APS can be made into a cash ISA, stocks and shares ISA or an innovative finance ISA (IFISA) – this form of ISA allows the holder to make investments via peer-to-peer lending in a tax-free wrapper.

How do I claim an inherited ISA?

An inherited ISA covers both when your spouse or civil partner have specifically left you an ISA in their will or whether you have just inherited it by being their next of kin.

You will need to contact the ISA provider and inform them (if they are not aware already) that:

a) The account holder is deceased
b) That you want to claim this ISA

Before you can claim an APS you will need to provide the ISA provider with:

  • The deceased’s full name
  • Their permanent residential address at the date of death
  • The deceased’s date of birth and date of death
  • Their National Insurance number (if known)
  • The date that your marriage or civil partnership took place
  • The identity of the account provider who managed the deceased’s ISA
  • There are also certain things that you’ll be required to declare:

1. That you are the surviving spouse or civil partner of the deceased.
2. That you were living with the deceased at the date of your spouse or civil partner’s death

You must apply for an APS within certain time limits. These are:

  • within 180 days of beneficial ownership passing to the surviving spouse or civil partner for ‘in specie’ transfers,
  • within 3 years of the date of death for cash subscriptions
  • if later than 3 years, within 180 days of the completion of the administration of the estate

Additional Permitted Subscriptions when inheriting an ISA can be complex and technical operation. Therefore, you may want to engage the services of a qualified financial advisor with a proven track record in dealing with this kind of product to help you make the right decisions.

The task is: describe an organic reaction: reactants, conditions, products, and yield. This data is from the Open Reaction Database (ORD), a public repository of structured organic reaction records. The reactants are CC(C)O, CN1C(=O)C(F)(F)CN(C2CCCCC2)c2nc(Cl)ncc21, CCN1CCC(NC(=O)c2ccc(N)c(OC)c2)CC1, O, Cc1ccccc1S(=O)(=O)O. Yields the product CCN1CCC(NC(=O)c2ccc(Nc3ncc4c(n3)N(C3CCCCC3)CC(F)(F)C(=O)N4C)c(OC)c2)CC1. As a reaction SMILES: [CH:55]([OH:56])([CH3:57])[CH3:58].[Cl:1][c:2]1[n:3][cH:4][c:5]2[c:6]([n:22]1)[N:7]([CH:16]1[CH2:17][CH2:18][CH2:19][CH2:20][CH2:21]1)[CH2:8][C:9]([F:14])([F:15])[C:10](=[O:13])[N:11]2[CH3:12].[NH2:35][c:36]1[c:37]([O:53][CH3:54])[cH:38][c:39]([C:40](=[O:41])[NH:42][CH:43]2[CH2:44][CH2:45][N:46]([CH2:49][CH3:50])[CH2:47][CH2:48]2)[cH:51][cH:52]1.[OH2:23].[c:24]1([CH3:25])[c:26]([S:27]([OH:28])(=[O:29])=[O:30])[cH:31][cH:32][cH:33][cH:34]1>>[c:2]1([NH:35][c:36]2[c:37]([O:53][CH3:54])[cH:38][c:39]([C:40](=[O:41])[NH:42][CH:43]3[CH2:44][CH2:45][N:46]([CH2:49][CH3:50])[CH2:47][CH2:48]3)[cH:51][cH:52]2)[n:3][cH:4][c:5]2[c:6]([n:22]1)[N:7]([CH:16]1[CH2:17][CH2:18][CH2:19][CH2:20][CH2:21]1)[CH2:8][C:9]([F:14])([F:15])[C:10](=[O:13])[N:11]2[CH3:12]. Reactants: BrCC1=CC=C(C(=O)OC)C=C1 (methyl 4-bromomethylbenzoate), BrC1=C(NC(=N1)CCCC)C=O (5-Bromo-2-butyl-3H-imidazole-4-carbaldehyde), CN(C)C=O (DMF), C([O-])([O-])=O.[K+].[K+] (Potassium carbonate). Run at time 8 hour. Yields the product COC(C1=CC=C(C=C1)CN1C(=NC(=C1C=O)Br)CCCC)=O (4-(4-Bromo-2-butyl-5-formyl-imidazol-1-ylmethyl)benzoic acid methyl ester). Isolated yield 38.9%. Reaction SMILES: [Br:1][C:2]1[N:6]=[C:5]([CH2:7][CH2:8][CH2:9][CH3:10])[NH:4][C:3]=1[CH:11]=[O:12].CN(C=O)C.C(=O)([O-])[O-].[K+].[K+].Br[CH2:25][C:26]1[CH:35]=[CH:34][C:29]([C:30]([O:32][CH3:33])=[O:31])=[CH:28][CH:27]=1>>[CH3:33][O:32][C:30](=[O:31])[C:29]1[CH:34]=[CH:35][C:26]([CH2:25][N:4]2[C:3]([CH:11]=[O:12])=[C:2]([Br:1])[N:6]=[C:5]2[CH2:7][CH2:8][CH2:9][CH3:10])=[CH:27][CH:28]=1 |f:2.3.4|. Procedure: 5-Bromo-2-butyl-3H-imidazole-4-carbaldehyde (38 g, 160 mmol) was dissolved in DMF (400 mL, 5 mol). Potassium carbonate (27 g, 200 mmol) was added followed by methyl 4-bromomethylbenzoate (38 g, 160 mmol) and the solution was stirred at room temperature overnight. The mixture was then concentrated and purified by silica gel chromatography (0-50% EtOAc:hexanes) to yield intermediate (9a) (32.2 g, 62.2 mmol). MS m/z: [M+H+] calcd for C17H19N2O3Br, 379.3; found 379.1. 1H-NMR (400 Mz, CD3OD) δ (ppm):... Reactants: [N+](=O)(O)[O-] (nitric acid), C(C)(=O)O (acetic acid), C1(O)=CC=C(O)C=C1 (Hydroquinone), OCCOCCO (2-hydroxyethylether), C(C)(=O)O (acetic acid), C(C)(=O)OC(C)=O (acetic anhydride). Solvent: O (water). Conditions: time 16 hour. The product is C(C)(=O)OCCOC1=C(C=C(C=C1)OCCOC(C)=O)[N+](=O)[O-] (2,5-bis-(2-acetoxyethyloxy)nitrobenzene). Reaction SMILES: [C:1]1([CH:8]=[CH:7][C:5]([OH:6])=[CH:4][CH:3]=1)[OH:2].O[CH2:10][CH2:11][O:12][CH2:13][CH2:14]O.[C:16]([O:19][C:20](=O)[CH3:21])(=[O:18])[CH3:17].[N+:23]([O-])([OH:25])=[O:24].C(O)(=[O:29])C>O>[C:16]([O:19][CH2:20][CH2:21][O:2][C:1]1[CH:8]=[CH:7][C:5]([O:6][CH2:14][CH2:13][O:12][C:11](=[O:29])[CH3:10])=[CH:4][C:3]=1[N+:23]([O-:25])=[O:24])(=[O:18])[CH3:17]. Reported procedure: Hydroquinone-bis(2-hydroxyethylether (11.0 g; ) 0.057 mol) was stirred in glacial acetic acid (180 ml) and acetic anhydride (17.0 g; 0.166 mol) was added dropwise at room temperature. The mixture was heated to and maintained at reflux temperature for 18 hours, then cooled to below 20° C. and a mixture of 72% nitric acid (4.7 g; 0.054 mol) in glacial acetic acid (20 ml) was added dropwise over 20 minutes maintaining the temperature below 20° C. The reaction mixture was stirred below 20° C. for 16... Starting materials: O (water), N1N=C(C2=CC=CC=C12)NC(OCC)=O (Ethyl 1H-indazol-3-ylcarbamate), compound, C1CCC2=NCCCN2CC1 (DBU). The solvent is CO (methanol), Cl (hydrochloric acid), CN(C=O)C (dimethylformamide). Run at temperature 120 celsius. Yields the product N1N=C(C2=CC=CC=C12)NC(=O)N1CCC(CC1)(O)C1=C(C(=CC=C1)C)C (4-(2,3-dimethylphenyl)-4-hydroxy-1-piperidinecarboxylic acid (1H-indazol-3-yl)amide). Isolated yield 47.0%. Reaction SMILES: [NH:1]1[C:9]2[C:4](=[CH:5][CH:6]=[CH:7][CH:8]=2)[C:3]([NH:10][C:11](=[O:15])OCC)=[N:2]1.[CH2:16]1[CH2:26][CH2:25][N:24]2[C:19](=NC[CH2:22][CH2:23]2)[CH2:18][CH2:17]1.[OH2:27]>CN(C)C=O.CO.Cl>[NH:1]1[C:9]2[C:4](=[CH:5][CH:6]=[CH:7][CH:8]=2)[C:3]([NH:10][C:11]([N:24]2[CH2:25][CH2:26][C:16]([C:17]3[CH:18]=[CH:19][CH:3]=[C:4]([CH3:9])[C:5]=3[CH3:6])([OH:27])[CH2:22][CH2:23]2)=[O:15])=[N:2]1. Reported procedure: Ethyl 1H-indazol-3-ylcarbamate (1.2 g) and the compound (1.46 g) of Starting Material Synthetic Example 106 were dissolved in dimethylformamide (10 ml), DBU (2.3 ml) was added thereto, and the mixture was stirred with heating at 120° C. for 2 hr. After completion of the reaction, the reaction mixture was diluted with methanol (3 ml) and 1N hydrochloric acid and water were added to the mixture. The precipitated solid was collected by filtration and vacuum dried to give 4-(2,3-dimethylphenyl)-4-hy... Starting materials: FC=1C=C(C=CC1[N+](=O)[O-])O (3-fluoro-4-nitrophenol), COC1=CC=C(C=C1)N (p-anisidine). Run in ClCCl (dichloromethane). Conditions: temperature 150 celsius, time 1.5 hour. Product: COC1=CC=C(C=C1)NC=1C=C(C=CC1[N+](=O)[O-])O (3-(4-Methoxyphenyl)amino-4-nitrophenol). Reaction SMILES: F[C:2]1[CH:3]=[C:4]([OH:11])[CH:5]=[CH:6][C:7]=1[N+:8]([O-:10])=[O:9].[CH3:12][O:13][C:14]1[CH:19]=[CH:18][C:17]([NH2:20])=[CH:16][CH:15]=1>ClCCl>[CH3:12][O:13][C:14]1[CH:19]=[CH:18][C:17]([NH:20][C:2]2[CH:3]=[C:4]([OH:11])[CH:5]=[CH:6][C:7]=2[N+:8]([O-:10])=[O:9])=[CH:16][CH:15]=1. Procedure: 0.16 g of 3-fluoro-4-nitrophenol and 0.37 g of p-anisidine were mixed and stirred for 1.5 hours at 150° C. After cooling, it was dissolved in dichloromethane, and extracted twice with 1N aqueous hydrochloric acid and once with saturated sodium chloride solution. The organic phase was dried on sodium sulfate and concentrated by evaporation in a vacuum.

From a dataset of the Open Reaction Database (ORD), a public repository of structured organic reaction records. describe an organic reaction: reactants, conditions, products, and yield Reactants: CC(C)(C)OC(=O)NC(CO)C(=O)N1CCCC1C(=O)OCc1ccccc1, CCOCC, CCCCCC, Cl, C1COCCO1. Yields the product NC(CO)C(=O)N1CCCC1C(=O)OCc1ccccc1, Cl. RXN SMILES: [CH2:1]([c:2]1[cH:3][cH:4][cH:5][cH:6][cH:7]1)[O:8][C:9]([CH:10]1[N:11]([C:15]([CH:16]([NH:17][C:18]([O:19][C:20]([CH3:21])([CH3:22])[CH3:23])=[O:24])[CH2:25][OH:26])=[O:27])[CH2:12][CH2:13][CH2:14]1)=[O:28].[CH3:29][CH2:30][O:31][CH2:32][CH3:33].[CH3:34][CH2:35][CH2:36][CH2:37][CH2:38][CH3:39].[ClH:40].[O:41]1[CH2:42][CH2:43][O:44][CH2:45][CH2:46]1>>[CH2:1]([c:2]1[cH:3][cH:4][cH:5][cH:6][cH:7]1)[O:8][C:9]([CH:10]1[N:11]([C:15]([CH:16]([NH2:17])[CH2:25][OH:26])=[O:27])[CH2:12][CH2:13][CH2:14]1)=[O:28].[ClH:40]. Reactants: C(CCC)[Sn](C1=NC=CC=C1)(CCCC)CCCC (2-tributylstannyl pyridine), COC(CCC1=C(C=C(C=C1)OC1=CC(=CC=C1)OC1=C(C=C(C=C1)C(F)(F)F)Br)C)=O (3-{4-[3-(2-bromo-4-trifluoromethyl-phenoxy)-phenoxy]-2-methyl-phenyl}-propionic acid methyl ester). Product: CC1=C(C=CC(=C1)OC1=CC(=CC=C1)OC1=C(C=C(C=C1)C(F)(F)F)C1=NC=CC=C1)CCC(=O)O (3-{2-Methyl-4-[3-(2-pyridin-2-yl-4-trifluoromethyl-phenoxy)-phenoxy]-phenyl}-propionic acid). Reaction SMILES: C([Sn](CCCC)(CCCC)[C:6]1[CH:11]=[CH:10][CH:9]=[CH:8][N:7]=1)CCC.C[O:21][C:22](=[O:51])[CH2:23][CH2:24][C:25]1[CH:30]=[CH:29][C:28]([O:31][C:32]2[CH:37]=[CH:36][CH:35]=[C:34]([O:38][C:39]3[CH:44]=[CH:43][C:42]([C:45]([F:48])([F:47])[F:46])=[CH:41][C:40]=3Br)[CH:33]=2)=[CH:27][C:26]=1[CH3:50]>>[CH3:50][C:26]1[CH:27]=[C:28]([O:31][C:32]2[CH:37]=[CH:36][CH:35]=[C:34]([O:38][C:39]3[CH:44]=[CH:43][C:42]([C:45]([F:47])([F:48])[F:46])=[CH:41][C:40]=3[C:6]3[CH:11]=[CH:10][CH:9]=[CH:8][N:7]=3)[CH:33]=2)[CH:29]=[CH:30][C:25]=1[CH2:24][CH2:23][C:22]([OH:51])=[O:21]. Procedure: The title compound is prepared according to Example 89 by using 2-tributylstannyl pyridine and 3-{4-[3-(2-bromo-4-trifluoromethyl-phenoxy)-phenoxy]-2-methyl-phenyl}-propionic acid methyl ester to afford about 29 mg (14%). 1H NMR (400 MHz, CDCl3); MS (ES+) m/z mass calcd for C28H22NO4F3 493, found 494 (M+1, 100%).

Previous rules on inheriting iSAs and why it changed

Prior to 6 April 2015 when someone died, any savings held in an ISA automatically lost their tax-free status with this tax benefit lost forever. This meant that the surviving partner would have to start paying tax on any returns or income earned from it, which could add up to a significant sum if the ISA holder had been saving for many years.

The system was widely thought to be unfair, particularly given the fact that couples tend to save from joint incomes – they'd have to pay tax on money they thought was protected, and thousands of people were caught by these unexpected tax charges every year.

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Providers which offer APS specific ISA products

The following are providers which offer APS ISA’s for those who have inherited these accounts from a former customer of that bank or building society. Some of them will also allow transfers in from cash APS ISAs and/or stocks and shares APS ISAs.

Most of these products restrict opening and transfer to the spouse or civil partner of the deceased. (Note: These were correct as of 04.06.20.)

Provider

Rate Type

 

Opening Restrictions

 

Additional Permitted Subscription ISA Transfers In Allowed Cash APS ISA

 Transfers In Allowed Stocks and Shares APS ISA

Britannia

Variable

Must be the spouse or civil partner of the deceased